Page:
Paige Bird is a junior in college at Indiana University – Purdue University Fort Wayne. She is a communication major seeking a career in journalism and enjoys playing for the golf team at IPFW and spending her free time with her dog, Lucy.
I chose this program because I have always wanted to study abroad, but with being a student-athlete it is unrealistic to go away for an entire semester. I have always loved animals and travel so I decided volunteering abroad was the next best thing!
I chose Iko Poran’s Costa Rica Sea Turtle Conservation program because it is very affordable and sounded like a fun way to help animals.
What did your program provider assist you with, and what did you have to organize on your own?
My program advisor helped me prepare to travel to Costa Rica. Being a female and traveling abroad on my own, he helped me feel safe and comfortable to make the journey. He gave me clear and direct instructions of travel and assisting me along the way, what I would be doing in my program, and had a representative meet me at one location and bring me to my final destination.
If I could give a piece of advice to someone going to the program, I would tell them to take advantage of every opportunity they get to experience the culture.
We were allowed quite a bit of free time and my favorite memory of the trip was going away for a weekend with a group of friends and doing excursions. The volunteering was fantastic, but the friends and memories I made will always be something I hold close to my heart.
On an average day, you wake up and have breakfast with your host family, then the remainder of the day is basically free to hang out with other volunteers on the beach, as most of the volunteer work is done at night.
Each night you pick a four-hour shift to work between the times of 8am-12pm, 10am-2pm, and 12pm-4pm. During that time you, a few volunteers, and a counselor walk up and down the beach looking for turtles laying eggs and protecting them from poachers. If a turtle were to lay eggs, you collect them and then re-bury them in the boundaries of the program’s own hatchery.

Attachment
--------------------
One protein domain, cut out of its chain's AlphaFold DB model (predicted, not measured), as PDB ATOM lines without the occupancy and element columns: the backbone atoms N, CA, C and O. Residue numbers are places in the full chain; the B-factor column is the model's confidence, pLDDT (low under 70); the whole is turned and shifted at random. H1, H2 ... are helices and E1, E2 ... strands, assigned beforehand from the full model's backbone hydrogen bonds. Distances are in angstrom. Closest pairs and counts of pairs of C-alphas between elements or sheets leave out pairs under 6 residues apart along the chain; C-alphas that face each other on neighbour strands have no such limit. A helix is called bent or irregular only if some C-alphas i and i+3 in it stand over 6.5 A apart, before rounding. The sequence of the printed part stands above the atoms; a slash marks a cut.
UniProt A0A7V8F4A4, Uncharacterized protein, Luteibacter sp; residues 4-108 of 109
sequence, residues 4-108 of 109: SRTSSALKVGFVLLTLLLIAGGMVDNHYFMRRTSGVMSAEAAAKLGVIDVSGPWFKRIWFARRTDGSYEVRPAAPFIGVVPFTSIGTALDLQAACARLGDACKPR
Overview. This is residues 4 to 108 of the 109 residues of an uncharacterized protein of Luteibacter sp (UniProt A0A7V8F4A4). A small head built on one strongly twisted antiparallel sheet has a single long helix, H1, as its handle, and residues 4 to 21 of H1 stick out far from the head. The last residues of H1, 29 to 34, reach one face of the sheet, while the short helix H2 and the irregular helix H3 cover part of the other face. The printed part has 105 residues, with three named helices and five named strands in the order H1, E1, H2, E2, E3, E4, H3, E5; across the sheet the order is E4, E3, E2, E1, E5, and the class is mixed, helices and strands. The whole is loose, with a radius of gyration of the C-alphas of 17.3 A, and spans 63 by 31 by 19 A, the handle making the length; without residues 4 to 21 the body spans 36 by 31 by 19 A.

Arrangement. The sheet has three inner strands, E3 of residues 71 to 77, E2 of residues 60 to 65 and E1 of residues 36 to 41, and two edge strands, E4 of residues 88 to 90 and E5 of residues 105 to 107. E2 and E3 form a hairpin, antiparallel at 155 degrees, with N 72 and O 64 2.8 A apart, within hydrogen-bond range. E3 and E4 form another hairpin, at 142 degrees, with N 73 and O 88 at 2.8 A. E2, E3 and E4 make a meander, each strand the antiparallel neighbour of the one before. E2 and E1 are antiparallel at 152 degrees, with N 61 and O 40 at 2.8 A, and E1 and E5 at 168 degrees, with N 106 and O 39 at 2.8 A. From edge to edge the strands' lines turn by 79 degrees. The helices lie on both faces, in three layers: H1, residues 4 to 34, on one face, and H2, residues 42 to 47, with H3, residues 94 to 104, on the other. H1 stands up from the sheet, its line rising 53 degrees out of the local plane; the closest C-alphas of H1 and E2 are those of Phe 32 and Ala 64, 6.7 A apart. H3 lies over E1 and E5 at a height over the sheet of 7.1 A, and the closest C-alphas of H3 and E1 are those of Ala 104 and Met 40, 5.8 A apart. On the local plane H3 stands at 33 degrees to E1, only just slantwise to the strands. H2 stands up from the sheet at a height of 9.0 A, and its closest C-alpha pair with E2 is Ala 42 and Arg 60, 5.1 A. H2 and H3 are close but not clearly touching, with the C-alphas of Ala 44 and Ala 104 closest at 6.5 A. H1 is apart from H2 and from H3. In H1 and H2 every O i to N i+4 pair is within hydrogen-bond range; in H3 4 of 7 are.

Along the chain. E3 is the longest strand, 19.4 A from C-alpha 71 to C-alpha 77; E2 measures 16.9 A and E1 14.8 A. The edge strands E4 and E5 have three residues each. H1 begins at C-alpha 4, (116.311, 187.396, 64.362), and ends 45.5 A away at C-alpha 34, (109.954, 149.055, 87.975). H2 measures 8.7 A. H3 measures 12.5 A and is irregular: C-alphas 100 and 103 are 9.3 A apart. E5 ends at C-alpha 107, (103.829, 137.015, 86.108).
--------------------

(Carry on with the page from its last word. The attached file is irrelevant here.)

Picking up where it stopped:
Doing this allows the program to not only keep the turtles and their eggs protected, but also to collect scientific data on the turtles.
My biggest fear was traveling alone. I’m a super outgoing person, and I feel completely comfortable traveling alone in the United States, but going to a country where I didn’t know the language was scary to me. But, with Iko Poran’s help and directions to get there, it wasn’t bad at all!
Through my experience, I also found out that you can make connections with people and understand them even if you don’t know their language. A lot of our counselors didn’t speak much English, but through interpretation of hand gestures, mood, etc. it was easy to understand what they were trying to say and to have a conversation with them.
What did you take from your experience and would you recommend it to others?
Overall I highly recommend this program. I went to Costa Rica almost a year and a half ago at this point and I still keep in touch with friends I met while there.
Volunteering abroad is a great way to expand culturally, meet friends you would have never otherwise met, and create experiences that you will remember for a lifetime.
Also, I got to see four big green sea turtles (approx. 350 pounds), two leatherback baby turtle hatches (about 30 turtles per hatch), and learn about and protect another species. Last but not least, keep a journal. My mom recommended I do this and I really think it helped me remember my experience more by keeping note of the things I did on a daily basis!
Check out the Sea Turtle Conservation Program in Costa Rica!